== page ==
Time for The Killing Machine, number two in Jack Vance’s Demon Princes series. The gallant hero in this space-fantasy saga is Kirth Gersen, a man whose life is devoted to track down and kill the five Demon Princes responsible for the annihilation of his home planet.
In the previous book, Gersen successfully found and killed Malagate the Woe, but is now without any leads to the whereabouts of the other four alien, but humanoid Demon Princes. To have something to do other than loitering around in space harbors, Gersen accepts an offer to serve as weasel in the Beyond and track down a traitor of the Oikumene. This mission by coincidence leads him to a trail of Kokor Hekkus, the notoriously cruel Demon Prince known for his extravagant pleasures in combining machines in the torturing and killing of people.
But Kokor Hekkus is not an easy man to find, as there is no information about either his looks or his home. Gersen gets a little bit closer by investigating the kidnappings of a large range of wealthy citizens. By following the money, he finds clues about Kokor’s home planet – Thamber. However, Thamber is a lost planet, known only in childhood stories and poems.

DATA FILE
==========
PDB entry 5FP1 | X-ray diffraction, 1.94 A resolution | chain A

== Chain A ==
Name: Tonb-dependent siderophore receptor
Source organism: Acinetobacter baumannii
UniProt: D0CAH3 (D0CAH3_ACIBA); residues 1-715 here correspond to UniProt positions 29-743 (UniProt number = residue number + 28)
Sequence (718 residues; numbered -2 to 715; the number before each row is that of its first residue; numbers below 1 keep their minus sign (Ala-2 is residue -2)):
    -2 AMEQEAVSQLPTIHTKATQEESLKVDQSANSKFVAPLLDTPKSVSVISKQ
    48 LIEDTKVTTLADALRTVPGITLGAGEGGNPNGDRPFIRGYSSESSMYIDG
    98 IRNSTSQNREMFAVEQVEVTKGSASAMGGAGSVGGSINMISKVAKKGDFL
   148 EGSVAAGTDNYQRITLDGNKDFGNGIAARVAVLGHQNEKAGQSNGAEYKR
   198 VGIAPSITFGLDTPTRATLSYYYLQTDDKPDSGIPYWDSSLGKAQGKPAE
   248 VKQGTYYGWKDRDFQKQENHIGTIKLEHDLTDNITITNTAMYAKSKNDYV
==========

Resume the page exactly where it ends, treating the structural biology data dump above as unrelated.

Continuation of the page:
Set a course from the old Dog Star
A point to the north of Achernar;
Sleight your ship to the verge extreme
And dead ahead shines Thamber’s gleam.
Gersen’s ticket to Thamber involves the construction of a giant killing machine in the form of centipede – commissioned by Kokor Hekkus – and the help of Alusz Iphigenia, an original inhabitant of Thamber that Gersen releases from the debtors of Interchange. Once on Thamber, it remains to Gersen to find and kill Kokor – in a forgotten world full of beasts and angry people.
Jack Vance likes his heroes and provide them with both mental and physical skills, including surprisingly good proves of martial arts. Kirth Gersen is no objection to this pattern, but in this second book we get to experience some levels of doubts in the main character, which I find refreshing. Otherwise, Vance writes a fantastic flowing prose, with colorful and imaginative worlds and creatures. I am saving the last three books on the shelf until the autumn, so that I have something to look forward to. Kind of when you put a good vintage wine in the cellar for a special occasion.
On a final note: for once I seem to have procured a first edition – and with a cover of Richard Powers. I am pleased.